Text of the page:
DC Action Outlines FY22 Budget Priorities

March 27, 2021
Budget Priorities

We Must Move the District of Columbia Toward Equity for Children, Youth, and Families

On May 27, Mayor Bowser released her administration’s FY21 supplemental and FY22 budgets. In the months to follow, as Mayor Bowser and the DC Council work together to pass a balanced budget, it is vital they keep their commitment to placing racial equity at the center of their decisions.

For years, our policy makers have pursued “color-blind” solutions to address policy failures, and as the data shows, we are still suffering deeply racist outcomes. For example, our efforts to raise family income looks like a success on paper because the average pay for families has increased, but when we break it down by race it’s clear that policy makers have failed to promote shared prosperity for everyone. The gains Black and brown families have seen in their incomes are dwarfed by the wide gap with white families’ incomes. And even those on reasonably stable financial footing are still more likely to experience poor outcomes in health and education. This last point should drive home the inescapable fact that racist policies cut across class. We will be unable to address any kind of inequality, without addressing racism. The effects of COVID exacerbate inequalities and amplifies the District’s fragmented response to serving our residents.

Innovative and equitable investments like universal early education, preventive health care homes, trauma-informed education and community-based services, mental health care, and safer communities resulting from more community social workers and less over-policing are all a part of the solution, and these investments need to be protected and sustained.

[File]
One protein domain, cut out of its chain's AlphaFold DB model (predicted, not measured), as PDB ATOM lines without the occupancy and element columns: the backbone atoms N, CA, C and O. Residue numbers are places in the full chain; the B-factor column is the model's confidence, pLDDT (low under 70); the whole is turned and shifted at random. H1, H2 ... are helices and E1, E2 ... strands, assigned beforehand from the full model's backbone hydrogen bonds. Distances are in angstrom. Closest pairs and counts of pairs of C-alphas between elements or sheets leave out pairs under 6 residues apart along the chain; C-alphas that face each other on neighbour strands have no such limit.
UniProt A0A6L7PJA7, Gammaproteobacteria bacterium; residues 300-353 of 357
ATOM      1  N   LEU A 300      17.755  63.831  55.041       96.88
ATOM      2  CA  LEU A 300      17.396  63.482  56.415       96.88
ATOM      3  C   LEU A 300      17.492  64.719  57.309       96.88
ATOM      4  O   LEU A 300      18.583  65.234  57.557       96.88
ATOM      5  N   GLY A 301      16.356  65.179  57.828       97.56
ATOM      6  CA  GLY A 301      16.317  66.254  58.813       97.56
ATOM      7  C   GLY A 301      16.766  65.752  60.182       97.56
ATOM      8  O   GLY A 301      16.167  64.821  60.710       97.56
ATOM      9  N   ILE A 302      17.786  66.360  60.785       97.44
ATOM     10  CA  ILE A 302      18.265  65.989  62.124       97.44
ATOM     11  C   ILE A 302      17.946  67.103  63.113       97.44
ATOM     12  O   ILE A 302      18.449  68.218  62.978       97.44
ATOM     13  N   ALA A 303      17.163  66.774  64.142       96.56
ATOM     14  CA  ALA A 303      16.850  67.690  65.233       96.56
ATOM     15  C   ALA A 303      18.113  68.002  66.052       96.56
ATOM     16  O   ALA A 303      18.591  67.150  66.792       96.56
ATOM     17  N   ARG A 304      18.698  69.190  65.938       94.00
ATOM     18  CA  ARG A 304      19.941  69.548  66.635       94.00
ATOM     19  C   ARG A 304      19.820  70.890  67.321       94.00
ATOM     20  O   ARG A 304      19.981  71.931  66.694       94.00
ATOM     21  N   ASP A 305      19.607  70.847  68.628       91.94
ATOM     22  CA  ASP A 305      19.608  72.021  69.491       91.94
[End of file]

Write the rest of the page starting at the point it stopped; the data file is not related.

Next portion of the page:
When evaluating this and next year’s funding, we urge Mayor Bowser and the DC Council to consider the racial equity implications of each and every one of their funding decisions.

Put More Public Investments in Our Youngest Residents Ages Birth to Three

Research shows that a child’s cognitive, social, and emotional development during their first three years of life makes a significant impact on lifelong health, well-being, and success. Long-standing structural barriers of social and economic discrimination woven into government policies have proved hard for Black and Latinx families to overcome as they seek better outcomes for their children. The Black infants and toddlers in the District who could benefit the most from high-quality child care, health, and education programs are the least likely to have access because of the high cost and low supply. Our collective goal is to build a better-connected, more supportive early childhood system that works for ALL of the District’s families.

Protect Current Funding

Help Me Grow: $581,000

Home Visiting – Child and Family Services Administration (CFSA): $675,000

Home Visiting – DC Health: $2,600,000

Lactation: $103,000


New Investments in FY22

Child Care Subsidy: $60,000,000

Healthy Futures: $675,000

Healthy Steps: $300,000